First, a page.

"Customer Driven. Community Focused."
Approx. 12,000 miles of power lines, 150,000 utility poles, 78,000 transformers, 60 distribution substations and 12 transmission substations.
65% renewable energy by 2027.
There's been significant buzz around smart development in Austin, TX. The city, which hosted the Smart Cities Connect show in June and is now being touted as a potential location for Amazon HQ2, has made strides this year in mobility, tech and integrated government.
Yet there's one specific department that has elevated the city to an exemplary status of how metropolitan areas around the nation can execute smart advancements while maintaining a broad understanding of citizen needs: Austin Energy.
This year alone, Austin Energy has worked to set ambitious clean energy goals, add storage, support distributed generation and electric vehicles, and advance customer service offerings — all while restoring power in areas hit by Hurricanes Harvey and Irma.
"We're comparing ourselves not necessarily to other utilities, but other service providers," Deborah Kimberly, vice president of customer energy solutions, told Utility Dive in an interview earlier this year. And, as the eighth-largest publicly owned utility with more than 460,000 customers, that mentality is crucial.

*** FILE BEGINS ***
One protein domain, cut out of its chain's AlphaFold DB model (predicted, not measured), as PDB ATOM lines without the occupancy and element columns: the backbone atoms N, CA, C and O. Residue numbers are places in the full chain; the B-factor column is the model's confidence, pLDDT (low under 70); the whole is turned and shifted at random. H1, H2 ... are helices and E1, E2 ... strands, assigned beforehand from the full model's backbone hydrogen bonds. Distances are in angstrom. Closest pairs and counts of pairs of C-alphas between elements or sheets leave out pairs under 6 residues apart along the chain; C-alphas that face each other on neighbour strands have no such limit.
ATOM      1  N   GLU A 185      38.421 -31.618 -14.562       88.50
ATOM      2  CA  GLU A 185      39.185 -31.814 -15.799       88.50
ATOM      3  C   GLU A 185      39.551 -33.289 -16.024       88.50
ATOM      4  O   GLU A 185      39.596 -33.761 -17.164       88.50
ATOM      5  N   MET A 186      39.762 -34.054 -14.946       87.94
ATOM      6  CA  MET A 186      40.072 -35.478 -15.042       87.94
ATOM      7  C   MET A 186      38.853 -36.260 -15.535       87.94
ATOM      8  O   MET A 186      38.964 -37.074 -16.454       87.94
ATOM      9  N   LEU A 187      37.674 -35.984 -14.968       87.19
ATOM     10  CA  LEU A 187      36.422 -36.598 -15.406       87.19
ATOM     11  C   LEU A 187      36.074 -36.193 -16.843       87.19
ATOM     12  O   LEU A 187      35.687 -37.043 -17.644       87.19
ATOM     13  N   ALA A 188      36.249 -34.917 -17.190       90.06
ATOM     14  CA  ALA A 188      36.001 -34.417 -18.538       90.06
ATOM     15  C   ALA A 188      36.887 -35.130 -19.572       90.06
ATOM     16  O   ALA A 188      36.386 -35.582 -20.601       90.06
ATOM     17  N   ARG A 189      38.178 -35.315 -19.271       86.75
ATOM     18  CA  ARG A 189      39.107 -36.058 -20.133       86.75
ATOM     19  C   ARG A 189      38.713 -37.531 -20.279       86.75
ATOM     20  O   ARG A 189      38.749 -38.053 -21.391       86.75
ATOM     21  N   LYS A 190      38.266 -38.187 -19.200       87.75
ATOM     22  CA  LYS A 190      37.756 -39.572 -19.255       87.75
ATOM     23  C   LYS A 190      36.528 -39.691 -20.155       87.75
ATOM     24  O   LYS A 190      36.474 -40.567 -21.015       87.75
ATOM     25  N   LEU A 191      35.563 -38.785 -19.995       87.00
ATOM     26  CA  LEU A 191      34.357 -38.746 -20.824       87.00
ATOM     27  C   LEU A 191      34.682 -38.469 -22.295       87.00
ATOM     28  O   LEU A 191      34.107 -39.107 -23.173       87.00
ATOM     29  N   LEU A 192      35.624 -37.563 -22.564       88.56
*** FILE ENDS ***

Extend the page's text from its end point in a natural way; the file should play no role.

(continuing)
Austin's target for renewable energy by 2027 — one of the most ambitious clean energy goals in the nation.
In an effort to elevate this customer-first approach, Austin Energy released in September a new mobile communication tool for customers to use during outages, with features including an outage map, push alerts and a function to report outages via text message. The app is the result of customers' requests for a better mobile experience — and is available to both English and Spanish speaking customers.
However, an arguably more important advancement this year was the city's push to increase access to solar. In January, Austin residents were given the option to join the Austin Energy Community Solar program and meet 100% of their electricity needs through solar, all without needing to install solar panels on their roofs. The utility's broad solar program, including the Austin SHINES project, garnered recognition from the C40 Cities Bloomberg Philanthropies Awards 2017.
Also this year, Austin launched an electric transportation hub called "Electric Drive" to celebrate five years of success with the Austin Energy Plug-In EVerywhere Program. The hub now acts as a dedicated EV charging station and kiosk for electric bike and scooter charging, and is just one step toward a "fundamental change" in the way people move around Austin, according to Council Member Ann Kitchen.
Moving into 2018, Austin Energy is expected to continue to push itself toward standards that exceed those of its municipal peers across Texas and beyond. The city has already expressed an interest in expanding its fleet of city-owned electric vehicles, and efforts will surely be made toward reaching targets for renewables. If Austin Energy continues to leverage more technologically-advanced initiatives to increase communication and connectivity, it will maintain its status as a role model municipal utility in years to come.